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ATC Applauds Baroness Coussins’ Move To Debate The Immigration White Paper And Its Implication For Language Skills

ATC applauds Baroness Coussins’ move to debate the Immigration White Paper and its implication for language skills

Baroness Coussins has secured a slot on 23 January to debate the Immigration White Paper and its implication for language skills in the House of Lords to raise, in part, the concerns of the Association of Translation Companies, the ATC.  The debate will be:

‘To ask HMG how immigration policy post-Brexit will take account of the recruitment of EU and other foreign nationals to jobs in teaching modern foreign languages and public service interpreting’

The key issues are:

  1. a) the salary threshold (currently proposed to be £30k per year), and
  2. b) how highly rated (or otherwise) language skills will be deemed to be in a ‘skills-based’ approach to immigration

Raisa McNab, the ATC’s CEO, who is available for interview, stated: “The UK language services industry is worth £1.15bn to the British economy and the needs of our businesses, employees and clients are being overlooked while the UK Government scrambles for clarity over Brexit.

“In a post-Brexit Britain, language services – translation and interpreting – are set to play an increasingly significant role in enabling and facilitating UK businesses’ import and export strategies.

“There is a critical need to safeguard the staff in UK’s language service companies and the translators and interpreters who work for these companies, whose sole purpose is to support global communications. Not just the people who are already in this country, but the people who will be needed in years to come to keep the wheels turning.

“The Government’s white paper outlines the future of immigration through the existing Tier 2 visa scheme. We know this is a blow to many sectors who rely on being able to recruit from outside of the UK, and the language services sector will also feel the effects.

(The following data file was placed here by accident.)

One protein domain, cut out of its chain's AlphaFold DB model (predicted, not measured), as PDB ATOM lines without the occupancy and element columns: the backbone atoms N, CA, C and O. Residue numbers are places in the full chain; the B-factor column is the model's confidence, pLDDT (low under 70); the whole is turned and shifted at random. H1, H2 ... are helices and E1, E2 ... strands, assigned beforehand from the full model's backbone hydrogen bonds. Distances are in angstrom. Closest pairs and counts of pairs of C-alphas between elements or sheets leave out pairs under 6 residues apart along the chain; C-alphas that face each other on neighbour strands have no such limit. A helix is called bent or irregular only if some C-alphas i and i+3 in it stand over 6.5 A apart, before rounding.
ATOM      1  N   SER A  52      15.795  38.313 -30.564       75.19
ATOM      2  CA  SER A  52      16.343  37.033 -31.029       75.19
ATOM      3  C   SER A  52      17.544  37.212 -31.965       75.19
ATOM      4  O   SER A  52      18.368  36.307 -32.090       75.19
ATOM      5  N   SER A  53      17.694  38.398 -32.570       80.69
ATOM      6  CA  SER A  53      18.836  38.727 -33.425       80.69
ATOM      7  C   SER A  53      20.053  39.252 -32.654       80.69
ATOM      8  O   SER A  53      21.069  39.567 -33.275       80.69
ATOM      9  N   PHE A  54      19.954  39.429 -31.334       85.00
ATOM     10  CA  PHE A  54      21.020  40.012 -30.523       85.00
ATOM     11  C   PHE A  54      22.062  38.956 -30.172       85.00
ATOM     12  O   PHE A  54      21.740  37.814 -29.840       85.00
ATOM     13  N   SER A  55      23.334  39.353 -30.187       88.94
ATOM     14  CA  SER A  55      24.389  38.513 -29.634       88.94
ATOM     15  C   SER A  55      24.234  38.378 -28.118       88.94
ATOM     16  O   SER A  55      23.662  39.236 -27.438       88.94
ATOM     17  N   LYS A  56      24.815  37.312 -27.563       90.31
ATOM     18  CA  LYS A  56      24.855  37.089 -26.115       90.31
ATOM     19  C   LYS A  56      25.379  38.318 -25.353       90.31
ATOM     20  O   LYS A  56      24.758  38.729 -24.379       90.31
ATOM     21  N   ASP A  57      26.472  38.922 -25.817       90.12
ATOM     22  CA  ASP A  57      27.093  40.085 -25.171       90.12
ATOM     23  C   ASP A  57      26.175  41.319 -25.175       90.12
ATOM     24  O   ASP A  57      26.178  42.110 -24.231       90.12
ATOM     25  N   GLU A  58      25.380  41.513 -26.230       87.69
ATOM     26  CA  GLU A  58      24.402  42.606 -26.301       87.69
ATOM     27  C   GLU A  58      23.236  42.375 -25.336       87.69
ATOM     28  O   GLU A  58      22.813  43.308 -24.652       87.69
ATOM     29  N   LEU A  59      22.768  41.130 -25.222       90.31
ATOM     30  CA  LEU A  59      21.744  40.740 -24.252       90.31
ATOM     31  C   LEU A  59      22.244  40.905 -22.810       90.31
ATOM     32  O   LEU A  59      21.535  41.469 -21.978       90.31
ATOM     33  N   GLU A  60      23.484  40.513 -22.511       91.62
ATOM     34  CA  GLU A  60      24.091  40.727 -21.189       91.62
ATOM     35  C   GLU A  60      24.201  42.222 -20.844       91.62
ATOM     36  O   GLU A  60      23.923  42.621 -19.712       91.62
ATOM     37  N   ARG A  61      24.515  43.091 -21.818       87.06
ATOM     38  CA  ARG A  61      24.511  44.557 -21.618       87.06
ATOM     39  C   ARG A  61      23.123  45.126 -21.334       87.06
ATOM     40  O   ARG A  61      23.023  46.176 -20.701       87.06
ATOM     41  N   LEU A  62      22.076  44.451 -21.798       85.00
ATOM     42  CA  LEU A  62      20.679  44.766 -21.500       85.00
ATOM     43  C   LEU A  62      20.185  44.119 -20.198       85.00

“The language services industry needs skilled and qualified native speakers of different languages, linguists recruited from across the EU and other countries. Subjecting recruitment of staff that, essentially, cannot continue to be recruited from within the UK to cumbersome, time-consuming and costly visa schemes will be a major challenge to UK LSPs in years to come.

“The ATC is calling on the Government to safeguard the access of UK companies to the linguistic skills provided by translators and interpreters in the years to come, and to ensure that the route to linguistic positions remains accessible for companies recruiting these linguists.”

Having taken advice from a Brexit specialist immigration lawyer, the ATC is now calling all UK LSPs to respond to a short survey on their EU staff, to inform the position of UK LSPs here.

Interview topics that may be of interest

Raisa is available for interview and will outline the importance of the language industry to the UK, post-Brexit, highlighting the following:

  • The ATC is calling on the Government to safeguard the access of UK companies to the linguistic skills provided by translators and interpreters to stop an exodus of skills and revenue leaving the UK
  • Languages services already play a significant role in UK plc’s prosperity; with Brexit fast approaching, this critical service, which provides translators and interpreters, will be placed at the heart of global communications crucial for international trade
  • The vast majority of UK’s public service translation and interpreting is carried out by contracted freelancers and in the Immigration White Paper, the Government has made no provision for these kinds of professionals who provide a vital service to our public sector, but are not employed directly by the companies holding the contracts.
  • The future of this kind of stream of professionals into the UK is very severely handicapped under the current plans, and may cause considerable disruption in the delivery of multilingual services for the public sector
  • An annual survey by the ATC puts the number of UK language service companies at 1,200, employing 12,000 staff and with an estimated annual revenue of £1.15bn.
  • The industry relies heavily on European linguists living in the UK, and is threatened by the restrictive recruitment process likely to be imposed after EU withdrawal
  • Native British linguists supply some of the required language skills; however, the industry needs mother tongue speakers to produce top quality services, most of whom cannot be recruited in the UK
  • The post-Brexit immigration salary threshold of £30,000 (the current requirement for non-EU nationals) will not cover a number of essential roles in the language service industry
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